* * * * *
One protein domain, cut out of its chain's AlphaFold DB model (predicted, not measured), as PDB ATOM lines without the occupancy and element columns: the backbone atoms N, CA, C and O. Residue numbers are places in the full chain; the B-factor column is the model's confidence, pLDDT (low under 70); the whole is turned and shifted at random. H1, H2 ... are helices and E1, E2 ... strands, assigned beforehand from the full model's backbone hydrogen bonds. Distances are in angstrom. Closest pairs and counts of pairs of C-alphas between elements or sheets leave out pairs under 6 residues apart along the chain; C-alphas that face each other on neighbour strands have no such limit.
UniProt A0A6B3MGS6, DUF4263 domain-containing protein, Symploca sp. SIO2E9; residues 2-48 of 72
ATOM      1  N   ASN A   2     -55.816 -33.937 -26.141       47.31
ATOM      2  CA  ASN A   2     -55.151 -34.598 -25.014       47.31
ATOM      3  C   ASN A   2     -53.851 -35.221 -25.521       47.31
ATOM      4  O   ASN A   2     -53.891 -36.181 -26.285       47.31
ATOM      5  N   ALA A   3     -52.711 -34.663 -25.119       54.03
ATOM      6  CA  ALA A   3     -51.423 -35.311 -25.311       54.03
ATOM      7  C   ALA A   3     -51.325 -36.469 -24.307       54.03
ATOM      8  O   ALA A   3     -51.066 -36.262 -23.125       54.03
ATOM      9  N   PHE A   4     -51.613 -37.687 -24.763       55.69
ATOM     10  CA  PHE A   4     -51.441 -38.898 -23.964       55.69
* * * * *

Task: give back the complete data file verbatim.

One protein domain, cut out of its chain's AlphaFold DB model (predicted, not measured), as PDB ATOM lines without the occupancy and element columns: the backbone atoms N, CA, C and O. Residue numbers are places in the full chain; the B-factor column is the model's confidence, pLDDT (low under 70); the whole is turned and shifted at random. H1, H2 ... are helices and E1, E2 ... strands, assigned beforehand from the full model's backbone hydrogen bonds. Distances are in angstrom. Closest pairs and counts of pairs of C-alphas between elements or sheets leave out pairs under 6 residues apart along the chain; C-alphas that face each other on neighbour strands have no such limit.
UniProt A0A6B3MGS6, DUF4263 domain-containing protein, Symploca sp. SIO2E9; residues 2-48 of 72
ATOM      1  N   ASN A   2     -55.816 -33.937 -26.141       47.31
ATOM      2  CA  ASN A   2     -55.151 -34.598 -25.014       47.31
ATOM      3  C   ASN A   2     -53.851 -35.221 -25.521       47.31
ATOM      4  O   ASN A   2     -53.891 -36.181 -26.285       47.31
ATOM      5  N   ALA A   3     -52.711 -34.663 -25.119       54.03
ATOM      6  CA  ALA A   3     -51.423 -35.311 -25.311       54.03
ATOM      7  C   ALA A   3     -51.325 -36.469 -24.307       54.03
ATOM      8  O   ALA A   3     -51.066 -36.262 -23.125       54.03
ATOM      9  N   PHE A   4     -51.613 -37.687 -24.763       55.69
ATOM     10  CA  PHE A   4     -51.441 -38.898 -23.964       55.69